The site claims to automatically — and quietly — delete revenge porn.
If someone tries to upload revenge porn — naked pictures of a former partner shared online to "punish" or harass them — or any other nudes of someone else to Facebook, the site claims that its automated system will be able to detect and prevent it.
But the would-be victims of that revenge porn would never know it happened, reports The Daily Dot, as Facebook will not send out any notifications about the attempt. It's a surprising level of secrecy around a system meant to block criminal behavior on the platform, especially given that further harassment could happen elsewhere.
As Futurism reported last year, Facebook's plan involves creating "digital fingerprints" for lewd or compromising pictures that were pre-emptively shared with Facebook's security team.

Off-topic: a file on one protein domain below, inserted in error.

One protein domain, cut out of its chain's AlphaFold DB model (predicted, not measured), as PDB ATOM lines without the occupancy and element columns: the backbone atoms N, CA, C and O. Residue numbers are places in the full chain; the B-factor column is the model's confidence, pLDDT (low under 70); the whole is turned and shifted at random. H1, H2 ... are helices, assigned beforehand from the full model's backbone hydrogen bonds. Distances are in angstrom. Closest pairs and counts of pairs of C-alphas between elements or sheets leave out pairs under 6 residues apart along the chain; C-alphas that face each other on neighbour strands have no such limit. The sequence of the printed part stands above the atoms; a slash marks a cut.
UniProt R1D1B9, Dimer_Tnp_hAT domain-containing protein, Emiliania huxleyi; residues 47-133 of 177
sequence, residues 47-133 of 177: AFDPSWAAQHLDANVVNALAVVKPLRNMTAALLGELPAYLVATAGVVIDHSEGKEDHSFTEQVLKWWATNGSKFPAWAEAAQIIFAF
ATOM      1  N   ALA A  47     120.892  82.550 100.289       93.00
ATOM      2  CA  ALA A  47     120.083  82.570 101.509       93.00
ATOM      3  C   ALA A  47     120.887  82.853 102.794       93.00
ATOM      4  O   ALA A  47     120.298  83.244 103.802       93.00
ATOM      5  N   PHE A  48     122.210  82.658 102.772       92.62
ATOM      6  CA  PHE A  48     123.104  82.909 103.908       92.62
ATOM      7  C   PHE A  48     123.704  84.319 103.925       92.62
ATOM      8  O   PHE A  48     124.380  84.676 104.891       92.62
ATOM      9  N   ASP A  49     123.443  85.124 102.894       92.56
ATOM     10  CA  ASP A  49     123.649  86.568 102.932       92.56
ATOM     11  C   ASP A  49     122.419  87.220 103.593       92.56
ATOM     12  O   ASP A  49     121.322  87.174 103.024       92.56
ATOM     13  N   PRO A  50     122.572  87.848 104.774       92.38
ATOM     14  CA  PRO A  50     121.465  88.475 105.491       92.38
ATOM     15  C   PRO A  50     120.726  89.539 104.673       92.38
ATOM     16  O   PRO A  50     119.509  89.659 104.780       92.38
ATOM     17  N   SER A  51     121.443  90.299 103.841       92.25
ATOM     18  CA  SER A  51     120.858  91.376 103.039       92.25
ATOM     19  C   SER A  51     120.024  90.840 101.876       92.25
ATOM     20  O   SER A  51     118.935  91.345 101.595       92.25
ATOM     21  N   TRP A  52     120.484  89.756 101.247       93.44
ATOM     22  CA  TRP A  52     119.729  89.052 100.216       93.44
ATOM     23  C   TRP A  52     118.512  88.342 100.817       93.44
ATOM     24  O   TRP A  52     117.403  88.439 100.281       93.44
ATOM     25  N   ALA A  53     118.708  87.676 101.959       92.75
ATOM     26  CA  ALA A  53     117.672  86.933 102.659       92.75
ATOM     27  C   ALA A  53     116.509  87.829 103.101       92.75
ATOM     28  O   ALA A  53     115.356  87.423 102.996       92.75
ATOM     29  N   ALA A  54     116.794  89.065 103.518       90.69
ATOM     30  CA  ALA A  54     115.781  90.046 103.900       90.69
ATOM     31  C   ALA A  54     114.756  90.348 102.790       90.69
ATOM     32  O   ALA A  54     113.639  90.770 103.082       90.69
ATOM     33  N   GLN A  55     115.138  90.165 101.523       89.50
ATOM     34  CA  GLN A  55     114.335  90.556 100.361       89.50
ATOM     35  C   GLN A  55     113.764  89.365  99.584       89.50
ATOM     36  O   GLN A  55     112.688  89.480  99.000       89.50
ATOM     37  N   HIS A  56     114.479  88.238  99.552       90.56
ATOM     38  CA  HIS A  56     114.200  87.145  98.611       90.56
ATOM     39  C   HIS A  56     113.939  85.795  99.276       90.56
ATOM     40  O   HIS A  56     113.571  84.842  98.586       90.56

If anyone else tried to post a picture matching that digital fingerprint, the upload would be blocked.
The decision to keep would-be victims in the dark is confusing. Sending would-be victims a push notification about attempted harassment could be traumatizing, reports Gizmodo, but the blanket decision to not tell anyone could keep people from taking action to prevent further harassment. Gizmodo advocates for an option to opt-in to notifications about an attempted revenge porn upload.
While the "digital fingerprint" program still raises plenty of questions about privacy, it seems like a no-brainer to not insist on keeping people in the dark about attempts to harass them online.
READ MORE: Facebook Screws Up a Critical Piece of Its Anti-Revenge Porn Tech [Gizmodo]
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